Page 4403 - Week 10 - Thursday, 22 September 2011

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The inquiry is, of course, a very important part of the process. It is important that we understand the scope of what happened here in Canberra and, as a community, collectively apologise for what was done to our fellow Canberrans in the past, and for those who are still suffering in the present. Many of those who were affected by this are now quite elderly, and we need to ensure that we respond to this issue as quickly as possible. I hope the government is following the inquiry and considering the evidence that does particularly apply to what happened in the ACT.

I was going to read out a couple of the particularly touching submissions that the inquiry has received, but I am sure that all of us in this place who are parents can imagine nothing worse than having our babies taken away. This is certainly one of the most horrendous things that have happened in our history and I hope that, very soon, we will be in a position to apologise and to participate in initiatives to help all those who suffered so badly.

International affairs—Iran

Canberra Chronicle

MR COE (Ginninderra) (6.35): On Saturday, 17 September, I had the pleasure of attending a dinner hosted by Brian Medway at Grace Canberra for members of the Australian Friends of Iranian Democracy. Brian has had an association with the group for some time and has been a strong advocate for their cause both in Australia and abroad. The dinner was held to honour the visit to Canberra by Mr Mohammed Sadeghpur, the leader of the Australian Friends of Democracy, and his wife Sayesheh. The dinner paid tribute to the group in their ongoing work with Iranian refugees who currently live in a portion of land that lies 100 kilometres north of Baghdad in Iraq, known as Camp Ashraf or Ashraf City.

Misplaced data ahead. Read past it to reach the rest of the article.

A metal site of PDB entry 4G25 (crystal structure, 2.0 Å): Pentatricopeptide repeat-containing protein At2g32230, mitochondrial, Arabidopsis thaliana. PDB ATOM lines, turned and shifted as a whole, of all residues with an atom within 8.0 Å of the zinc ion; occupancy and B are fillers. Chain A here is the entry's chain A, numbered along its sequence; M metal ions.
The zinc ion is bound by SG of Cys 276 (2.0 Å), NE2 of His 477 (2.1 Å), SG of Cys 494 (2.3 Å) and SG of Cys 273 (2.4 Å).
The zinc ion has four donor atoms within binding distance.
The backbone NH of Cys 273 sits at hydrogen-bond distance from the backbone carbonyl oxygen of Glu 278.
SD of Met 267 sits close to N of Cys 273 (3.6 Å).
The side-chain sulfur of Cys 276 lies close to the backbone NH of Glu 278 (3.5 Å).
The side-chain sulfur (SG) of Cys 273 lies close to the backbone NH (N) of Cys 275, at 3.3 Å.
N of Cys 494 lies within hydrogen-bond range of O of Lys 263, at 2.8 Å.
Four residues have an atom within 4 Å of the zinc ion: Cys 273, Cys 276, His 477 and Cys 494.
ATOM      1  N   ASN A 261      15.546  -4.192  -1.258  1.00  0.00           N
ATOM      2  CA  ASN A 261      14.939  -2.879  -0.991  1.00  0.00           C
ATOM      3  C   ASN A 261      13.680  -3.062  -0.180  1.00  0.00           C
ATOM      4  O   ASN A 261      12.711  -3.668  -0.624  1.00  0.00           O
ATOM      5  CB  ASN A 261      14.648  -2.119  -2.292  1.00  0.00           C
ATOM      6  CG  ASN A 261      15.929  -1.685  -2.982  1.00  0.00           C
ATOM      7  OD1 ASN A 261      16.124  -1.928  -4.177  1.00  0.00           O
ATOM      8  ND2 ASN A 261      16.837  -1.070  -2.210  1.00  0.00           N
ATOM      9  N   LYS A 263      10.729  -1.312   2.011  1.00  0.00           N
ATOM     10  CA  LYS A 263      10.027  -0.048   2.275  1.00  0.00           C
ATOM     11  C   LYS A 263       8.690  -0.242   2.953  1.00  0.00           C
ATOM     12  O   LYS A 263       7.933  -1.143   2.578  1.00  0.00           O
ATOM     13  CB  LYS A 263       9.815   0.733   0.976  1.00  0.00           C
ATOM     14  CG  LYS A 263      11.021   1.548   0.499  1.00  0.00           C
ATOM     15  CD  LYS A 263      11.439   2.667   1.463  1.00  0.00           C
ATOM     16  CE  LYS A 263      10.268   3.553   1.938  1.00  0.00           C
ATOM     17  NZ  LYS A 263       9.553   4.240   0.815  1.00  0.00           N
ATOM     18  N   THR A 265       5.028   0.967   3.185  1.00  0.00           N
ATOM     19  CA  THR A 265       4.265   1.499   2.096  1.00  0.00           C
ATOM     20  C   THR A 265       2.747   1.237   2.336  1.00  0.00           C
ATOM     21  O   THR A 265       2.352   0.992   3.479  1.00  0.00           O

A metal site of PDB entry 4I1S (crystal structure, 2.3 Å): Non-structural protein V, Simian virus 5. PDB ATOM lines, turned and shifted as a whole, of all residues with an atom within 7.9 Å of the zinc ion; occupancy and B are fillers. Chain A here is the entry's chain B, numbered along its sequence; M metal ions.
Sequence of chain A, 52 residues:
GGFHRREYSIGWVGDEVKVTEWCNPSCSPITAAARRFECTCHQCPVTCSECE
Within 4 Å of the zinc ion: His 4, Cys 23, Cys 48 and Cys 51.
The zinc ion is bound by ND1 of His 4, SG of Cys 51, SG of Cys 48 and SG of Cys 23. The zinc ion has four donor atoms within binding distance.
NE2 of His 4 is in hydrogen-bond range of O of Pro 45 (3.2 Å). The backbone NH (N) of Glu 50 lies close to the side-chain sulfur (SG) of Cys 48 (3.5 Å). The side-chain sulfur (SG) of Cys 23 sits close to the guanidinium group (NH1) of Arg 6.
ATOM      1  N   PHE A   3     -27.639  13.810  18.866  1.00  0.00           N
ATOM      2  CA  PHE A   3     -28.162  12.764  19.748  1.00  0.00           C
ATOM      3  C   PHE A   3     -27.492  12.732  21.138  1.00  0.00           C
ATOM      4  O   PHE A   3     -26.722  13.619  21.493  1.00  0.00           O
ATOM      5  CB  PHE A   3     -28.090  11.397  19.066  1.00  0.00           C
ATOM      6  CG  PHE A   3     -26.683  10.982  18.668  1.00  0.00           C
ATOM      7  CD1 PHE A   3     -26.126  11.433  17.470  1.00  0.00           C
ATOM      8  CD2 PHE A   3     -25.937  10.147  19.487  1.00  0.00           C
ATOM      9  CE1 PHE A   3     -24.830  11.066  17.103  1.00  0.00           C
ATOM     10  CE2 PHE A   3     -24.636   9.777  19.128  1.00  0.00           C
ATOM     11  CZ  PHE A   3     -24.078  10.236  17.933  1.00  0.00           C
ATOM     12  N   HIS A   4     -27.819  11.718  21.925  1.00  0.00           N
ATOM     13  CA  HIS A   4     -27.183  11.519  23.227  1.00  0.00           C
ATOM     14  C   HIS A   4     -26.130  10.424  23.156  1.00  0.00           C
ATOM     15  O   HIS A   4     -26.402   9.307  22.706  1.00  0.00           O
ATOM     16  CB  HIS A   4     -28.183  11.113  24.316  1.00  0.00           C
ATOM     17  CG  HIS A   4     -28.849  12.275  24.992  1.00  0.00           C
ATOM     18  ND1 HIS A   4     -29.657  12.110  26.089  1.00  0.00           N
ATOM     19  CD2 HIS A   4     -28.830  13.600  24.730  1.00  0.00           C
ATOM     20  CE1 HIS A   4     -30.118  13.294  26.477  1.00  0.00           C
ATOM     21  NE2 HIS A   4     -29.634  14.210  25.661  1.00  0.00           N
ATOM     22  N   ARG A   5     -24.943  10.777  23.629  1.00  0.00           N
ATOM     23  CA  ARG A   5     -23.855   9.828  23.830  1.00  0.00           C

Camp Ashraf is home to 3,400 members of Iran’s principal opposition movement, the People’s Mojahedin Organisation of Iran, who have resided in this area of Iraq for 25 years. Iraqi government forces have renewed attacks on this group of refugees in recent years, despite them being recognised as protected persons under the fourth Geneva convention.

Supporters in Australia of the residents of Camp Ashraf are urging the Australian federal government to support the European parliament plan for the transfer of Ashraf residents to other countries and to join international condemnation of the current Iranian regime’s plan to relocate Ashraf’s residents inside Iraq, allowing for further and more sinister persecution.

I commend the Australian Friends of Iranian Democracy and the work they are doing to bring international pressure to bear in support of the plight of Ashraf City refugees.

I would like to take this opportunity to place on the record my congratulations to the Canberra Chronicle and its entire staff, past and present, for 30 years of service to the Canberra community. While we all in this place have a love-hate relationship with most of the media outlets in the region, I think it is appropriate to pay tribute to the Chronicle this evening and to acknowledge the role it plays in the Canberra community.

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